In 1885, Joseph Kemp sold the island to Lime Island Manufacturing for $5,200; thus ended a career in local enterprises and the enjoyment of retirement. He passed away on August 21, 1901 at the ripe old age of 88.

George Kemp
George Kemp


Glenn’s father, George Kemp, was born in Sault Ste. Marie on August 21, 1847. He attended school at Ypsilanti. Thereafter, he was for two years a student in the high school at Ann Arbor. He was then employed for a time as brakeman on the Michigan Central Railroad between Detroit and Dexter. When he returned to Sault Ste. Marie, he became a clerk in the mercantile establishment of Thomas Ryan. Later he was similarly employed by Louis P. Trempe, with whom he remained until he was appointed Toll Receiver at Sault Ste. Marie, under Guy H. Carleton. He retained this position two years, and during the ensuing five years he was bookkeeper for the contracting firm of Barker, Williams & Bangs. He then engaged independently in the forwarding and shipping business, in connection with which enterprise he became the owner of the Union docks at Sault Ste. Marie. In 1872, he established and developed the large and important wholesale and retail coal business. He built his fueling dock adjacent to the site of the present Corps of Engineers warehouse at the intersection of Ashmun Street and Water Street. In conjunction with his dock, he used the facility to launch and moor his short lived cross-border ferry business with the S.L. Beckwith. His main interest still remained with the coal enterprise. In 1907, the business was relocated to the waterfront property that he owned between the Edison power house and the Coast Guard station. Upon his retirement in 1917, he turned over his enterprise to his three surviving sons, Harry Bell, Guy Carleton, and Jay Brenton. It was then conducted under the title of Kemp Brothers Coal Company. His other two sons, Glenn Dayton and Alexander Peter had passed away in April 1914 and in November 1918, respectively.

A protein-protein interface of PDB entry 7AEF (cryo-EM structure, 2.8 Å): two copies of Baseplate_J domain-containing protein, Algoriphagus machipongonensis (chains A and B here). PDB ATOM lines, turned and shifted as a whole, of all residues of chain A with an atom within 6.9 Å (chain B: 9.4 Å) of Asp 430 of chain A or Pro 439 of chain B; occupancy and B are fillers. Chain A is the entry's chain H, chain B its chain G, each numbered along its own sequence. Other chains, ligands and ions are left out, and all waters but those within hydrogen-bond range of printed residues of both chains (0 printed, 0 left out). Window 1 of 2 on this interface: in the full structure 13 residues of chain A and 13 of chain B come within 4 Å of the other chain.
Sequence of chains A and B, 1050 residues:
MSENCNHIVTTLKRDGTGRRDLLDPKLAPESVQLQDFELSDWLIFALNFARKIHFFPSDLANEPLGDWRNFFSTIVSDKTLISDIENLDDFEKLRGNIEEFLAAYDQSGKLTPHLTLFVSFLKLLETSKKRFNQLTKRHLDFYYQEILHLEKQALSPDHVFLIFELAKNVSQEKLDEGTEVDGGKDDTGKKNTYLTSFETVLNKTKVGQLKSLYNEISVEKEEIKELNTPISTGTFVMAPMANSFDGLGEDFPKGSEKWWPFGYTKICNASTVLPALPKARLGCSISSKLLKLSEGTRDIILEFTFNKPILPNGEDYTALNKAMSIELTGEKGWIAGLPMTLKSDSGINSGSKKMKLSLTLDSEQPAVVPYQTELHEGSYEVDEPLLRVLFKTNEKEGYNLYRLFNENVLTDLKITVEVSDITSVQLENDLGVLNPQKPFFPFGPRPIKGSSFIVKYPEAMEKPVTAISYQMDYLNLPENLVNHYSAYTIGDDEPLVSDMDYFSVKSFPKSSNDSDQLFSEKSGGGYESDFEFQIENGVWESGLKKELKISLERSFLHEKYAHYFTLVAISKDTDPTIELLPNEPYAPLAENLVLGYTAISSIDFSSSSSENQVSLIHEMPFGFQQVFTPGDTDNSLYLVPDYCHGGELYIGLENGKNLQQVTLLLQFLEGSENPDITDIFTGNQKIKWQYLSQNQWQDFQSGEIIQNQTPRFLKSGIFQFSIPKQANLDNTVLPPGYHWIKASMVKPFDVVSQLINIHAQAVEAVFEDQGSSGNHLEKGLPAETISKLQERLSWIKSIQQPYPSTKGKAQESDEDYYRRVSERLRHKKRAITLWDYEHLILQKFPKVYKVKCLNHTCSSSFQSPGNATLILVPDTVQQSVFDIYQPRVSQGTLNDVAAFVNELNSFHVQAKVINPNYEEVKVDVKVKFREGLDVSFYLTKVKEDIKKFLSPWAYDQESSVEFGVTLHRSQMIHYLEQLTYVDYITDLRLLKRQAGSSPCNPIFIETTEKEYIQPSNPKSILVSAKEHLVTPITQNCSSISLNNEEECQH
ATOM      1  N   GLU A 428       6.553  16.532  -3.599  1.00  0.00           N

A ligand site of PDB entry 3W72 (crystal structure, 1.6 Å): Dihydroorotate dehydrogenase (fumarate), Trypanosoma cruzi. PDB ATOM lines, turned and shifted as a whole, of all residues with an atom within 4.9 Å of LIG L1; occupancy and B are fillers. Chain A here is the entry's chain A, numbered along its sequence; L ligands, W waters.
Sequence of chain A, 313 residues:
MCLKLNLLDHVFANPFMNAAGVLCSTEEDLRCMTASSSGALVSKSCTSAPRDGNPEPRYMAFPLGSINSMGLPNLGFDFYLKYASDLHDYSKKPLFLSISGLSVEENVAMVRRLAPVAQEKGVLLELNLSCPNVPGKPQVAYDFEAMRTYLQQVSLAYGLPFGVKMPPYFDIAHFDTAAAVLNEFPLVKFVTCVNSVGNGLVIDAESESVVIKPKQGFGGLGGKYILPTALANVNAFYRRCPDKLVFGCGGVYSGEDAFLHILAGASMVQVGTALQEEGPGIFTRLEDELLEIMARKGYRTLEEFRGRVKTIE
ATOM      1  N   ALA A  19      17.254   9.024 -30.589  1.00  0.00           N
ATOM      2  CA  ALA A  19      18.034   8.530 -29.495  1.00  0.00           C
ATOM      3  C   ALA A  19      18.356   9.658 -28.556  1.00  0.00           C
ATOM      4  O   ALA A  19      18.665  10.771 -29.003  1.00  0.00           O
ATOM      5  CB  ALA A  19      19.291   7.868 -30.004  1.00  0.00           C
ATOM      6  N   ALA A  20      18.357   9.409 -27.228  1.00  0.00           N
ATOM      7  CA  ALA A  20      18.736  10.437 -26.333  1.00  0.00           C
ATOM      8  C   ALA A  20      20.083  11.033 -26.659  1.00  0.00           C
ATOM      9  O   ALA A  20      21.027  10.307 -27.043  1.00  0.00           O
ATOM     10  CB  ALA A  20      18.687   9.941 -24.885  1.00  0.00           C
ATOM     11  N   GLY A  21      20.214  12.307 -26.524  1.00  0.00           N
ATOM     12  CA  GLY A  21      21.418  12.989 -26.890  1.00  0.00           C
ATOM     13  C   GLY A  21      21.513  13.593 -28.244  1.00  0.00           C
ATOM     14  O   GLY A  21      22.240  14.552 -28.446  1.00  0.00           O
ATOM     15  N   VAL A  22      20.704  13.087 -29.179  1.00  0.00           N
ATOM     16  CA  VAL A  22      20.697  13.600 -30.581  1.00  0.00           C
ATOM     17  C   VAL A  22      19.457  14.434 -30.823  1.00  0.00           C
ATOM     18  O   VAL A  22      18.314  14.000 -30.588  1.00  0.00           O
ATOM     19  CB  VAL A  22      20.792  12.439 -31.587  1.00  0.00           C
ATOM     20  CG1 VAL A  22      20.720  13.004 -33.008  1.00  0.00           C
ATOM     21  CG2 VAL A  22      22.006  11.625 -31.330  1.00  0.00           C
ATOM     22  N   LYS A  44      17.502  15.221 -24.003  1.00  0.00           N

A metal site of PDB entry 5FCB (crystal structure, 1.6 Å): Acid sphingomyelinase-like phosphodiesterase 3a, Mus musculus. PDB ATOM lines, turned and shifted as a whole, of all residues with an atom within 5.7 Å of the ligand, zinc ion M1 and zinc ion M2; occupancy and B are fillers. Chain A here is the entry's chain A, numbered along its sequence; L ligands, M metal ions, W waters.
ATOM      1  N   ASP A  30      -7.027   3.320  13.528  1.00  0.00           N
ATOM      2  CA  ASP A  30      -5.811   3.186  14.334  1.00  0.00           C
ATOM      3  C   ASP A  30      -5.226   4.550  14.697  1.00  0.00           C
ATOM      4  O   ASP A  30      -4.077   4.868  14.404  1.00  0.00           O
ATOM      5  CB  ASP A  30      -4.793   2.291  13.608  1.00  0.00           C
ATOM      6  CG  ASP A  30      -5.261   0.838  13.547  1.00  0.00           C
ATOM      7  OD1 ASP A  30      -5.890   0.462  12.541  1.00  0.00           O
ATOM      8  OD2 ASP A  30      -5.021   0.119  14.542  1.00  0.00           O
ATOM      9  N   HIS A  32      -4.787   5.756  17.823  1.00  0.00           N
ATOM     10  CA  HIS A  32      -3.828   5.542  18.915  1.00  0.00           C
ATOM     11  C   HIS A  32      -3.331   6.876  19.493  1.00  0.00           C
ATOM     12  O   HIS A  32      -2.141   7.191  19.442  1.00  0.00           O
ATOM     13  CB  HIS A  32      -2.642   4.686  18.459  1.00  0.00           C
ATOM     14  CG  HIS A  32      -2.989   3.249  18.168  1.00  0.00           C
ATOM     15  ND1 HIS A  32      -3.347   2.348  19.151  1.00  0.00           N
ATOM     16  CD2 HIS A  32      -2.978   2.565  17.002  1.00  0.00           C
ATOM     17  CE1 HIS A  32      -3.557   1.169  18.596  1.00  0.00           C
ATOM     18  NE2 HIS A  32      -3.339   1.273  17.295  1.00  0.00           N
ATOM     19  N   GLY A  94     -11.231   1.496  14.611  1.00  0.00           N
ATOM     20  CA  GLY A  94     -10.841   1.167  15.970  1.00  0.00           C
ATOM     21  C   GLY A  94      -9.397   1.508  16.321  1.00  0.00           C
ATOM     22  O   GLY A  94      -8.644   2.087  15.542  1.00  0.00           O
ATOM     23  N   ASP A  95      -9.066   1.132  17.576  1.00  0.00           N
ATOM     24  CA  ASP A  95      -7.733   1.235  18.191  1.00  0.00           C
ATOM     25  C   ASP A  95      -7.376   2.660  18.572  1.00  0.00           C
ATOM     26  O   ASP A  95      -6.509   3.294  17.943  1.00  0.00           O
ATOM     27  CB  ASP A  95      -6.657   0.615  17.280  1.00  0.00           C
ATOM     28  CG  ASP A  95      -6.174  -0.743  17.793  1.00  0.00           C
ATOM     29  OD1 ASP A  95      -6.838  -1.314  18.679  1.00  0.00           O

Mr. George Kemp was a recognized leader in business and civic affairs in his native city, where he served as president of the Sault Ste. Marie Savings bank and a director of the First National bank. Mr. Kemp was a stalwart advocate of the principles of the Republican Party, and he was called upon to serve in various public offices of local trust, including those of county clerk, county treasurer, township supervisor and village clerk of Sault Ste. Marie before the place gained its city charter. He was affiliated with the Masonic fraternity and the Knights of Pythias, and was one of the venerable and honored native sons of Sault Ste. Marie at the time of his death in 1923. He was married to Viola F. Heichhold on January 1, 1874; this event was dubbed as the social event of the year. She died in Sault Ste. Marie on August 3, 1924 at the age of seventy. The Kemp family is remembered by those who visit the Riverside Cemetery, where they will find the plot located on the far left, on the edge of the wooded area.

In his will, George Kemp bequeathed his riverfront property to the City, with life tenure to his sons. With the death of Guy Carleton on December 3, 1959, the property passed on to the city. On February 15, 1960 the City of Sault Ste. Marie was notified of a decision to liquidate Kemp Brothers Coal Company.

01-02 Map of dockThe legacy of the Kemp family was kept alive by Jean MacInnis, granddaughter of George Kemp. Her greatest accomplishment was petitioning the Governor of Michigan to name the Marina in Sault Ste. Marie, the “George Kemp Downtown Marina” in honor of her grandfather who donated the waterfront property by the Soo Locks to the city. She was born January 24, 1930, in Sault Ste. Marie to J. Brenton Kemp and Olga (Peg) Mattson and made her transition from this life on Tuesday, August 18, 2009. Her greatest joy was spending time with family and friends and traveling back home to Michigan each summer.

Glenn Street is located west of the Pullar Community Centre, between East Portage Avenue and Water Street. It has a short distance of 380 feet, information that was obtained from the City of Sault Ste. Marie Engineering Department.

Source: A history of the upper peninsula of Michigan ~ Author: Fuller, George N., 1873-1957.